Where's the best place to catch blue catfish in August? The answer might just be the Tidal James.
The first time I specifically went to the James River for catfish was May of 1995. My guide that day was Roger Jones, who then and now operates Hook, Line and Sinker Guide Service. On that outing, the biggest catfish that the Richmonder and I caught was a blue that weighed around 10 pounds. As someone who is primarily a bass fisherman, the fish seemed humongous, but Roger noted that it was merely a "nice" one and that a big fish would run several times the weight of that individual. Keep in mind that for an angler to earn a citation for blues, the fish must weigh at least 30 pounds or measure 38 inches.
Guide Roger Jones with a 10-pound blue catfish that he caught from the Tidal James. Fish this size are unbelievably common in the river.
Photo by Bruce Ingram.
Flash forward to 2008. I contact Jones to plan another junket to the Tidal James for catfish. And I inquire about the size of fish that he and his clients now catch.
"A 30-pound blue may be a citation, but I would not label it as a nice fish anymore," Jones said. "Today, people start to become excited when they catch a blue between 40 and 50 pounds. In 2007, my clients caught fish up to 65 pounds."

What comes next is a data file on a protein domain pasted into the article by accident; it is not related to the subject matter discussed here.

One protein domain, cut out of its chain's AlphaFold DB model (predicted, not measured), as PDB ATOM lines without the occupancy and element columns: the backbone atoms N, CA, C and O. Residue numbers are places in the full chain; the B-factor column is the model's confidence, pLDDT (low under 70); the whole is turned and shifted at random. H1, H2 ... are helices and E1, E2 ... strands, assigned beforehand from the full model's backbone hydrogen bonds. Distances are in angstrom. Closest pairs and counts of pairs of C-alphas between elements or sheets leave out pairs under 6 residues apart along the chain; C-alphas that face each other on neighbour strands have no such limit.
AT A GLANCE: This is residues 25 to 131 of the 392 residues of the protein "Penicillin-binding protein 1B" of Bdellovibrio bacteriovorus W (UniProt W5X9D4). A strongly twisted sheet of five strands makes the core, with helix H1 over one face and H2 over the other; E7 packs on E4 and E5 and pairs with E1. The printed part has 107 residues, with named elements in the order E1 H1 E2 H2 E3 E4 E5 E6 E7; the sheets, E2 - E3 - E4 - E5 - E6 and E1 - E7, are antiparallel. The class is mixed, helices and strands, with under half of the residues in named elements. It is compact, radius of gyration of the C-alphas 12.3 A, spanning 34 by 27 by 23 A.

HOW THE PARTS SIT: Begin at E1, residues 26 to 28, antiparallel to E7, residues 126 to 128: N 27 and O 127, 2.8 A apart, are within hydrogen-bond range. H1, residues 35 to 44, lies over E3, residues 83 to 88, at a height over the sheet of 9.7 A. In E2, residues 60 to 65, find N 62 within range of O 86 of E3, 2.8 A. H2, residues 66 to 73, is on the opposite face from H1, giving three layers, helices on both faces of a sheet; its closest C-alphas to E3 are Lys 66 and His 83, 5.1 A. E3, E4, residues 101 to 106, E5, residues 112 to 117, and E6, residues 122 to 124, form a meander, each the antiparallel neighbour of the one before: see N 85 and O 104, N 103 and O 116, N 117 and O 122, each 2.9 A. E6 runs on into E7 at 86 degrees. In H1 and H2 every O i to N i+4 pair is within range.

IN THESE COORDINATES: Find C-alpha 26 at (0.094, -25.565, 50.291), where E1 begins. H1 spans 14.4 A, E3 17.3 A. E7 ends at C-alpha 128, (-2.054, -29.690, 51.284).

Not surprisingly, the state-record blue came from the James on June 15, 2006, a brute that weighed in at 95 pounds, 11 ounces. Archie D. Gold landed the creature -- what else could it be called? And even more amazingly, the guide expects that soon, some skilled or lucky Virginia angler will not only smash that record but maybe also obliterate it -- perhaps even this year.
"I have no doubt that blue catfish weighing over 100 pounds are right now swimming in the lower James," Jones proclaimed. "I know fishermen are actively trying to top that 100-pound barrier. Can you imagine the havoc a fish that size would cause?"
Bob Greenlee, district fisheries biologist for the Virginia Department of Game and Inland Fisheries (VDGIF), was similarly confident that the 100-pound barrier could be broached and that it could happen on the Tidal James.
"I would not be surprised," Greenlee said. "For the past three years, we've had increasing numbers of 80-pound fish caught, with reports of several 90-pound-plus fish caught in addition to the state-record fish. Blue catfish have unreal size structure and unreal abundance.
"Anglers and guides have come to expect the upper end of their catch to increase by 10-pound increments every two or three years, as this has been the case since the mid-1990s. In addition to the upper limit of the catch expanding, the abundance of big fish in the system available to reach these sizes has been skyrocketing -- our catch rates for these fish have increased dramatically as has the distribution of these fish within the system."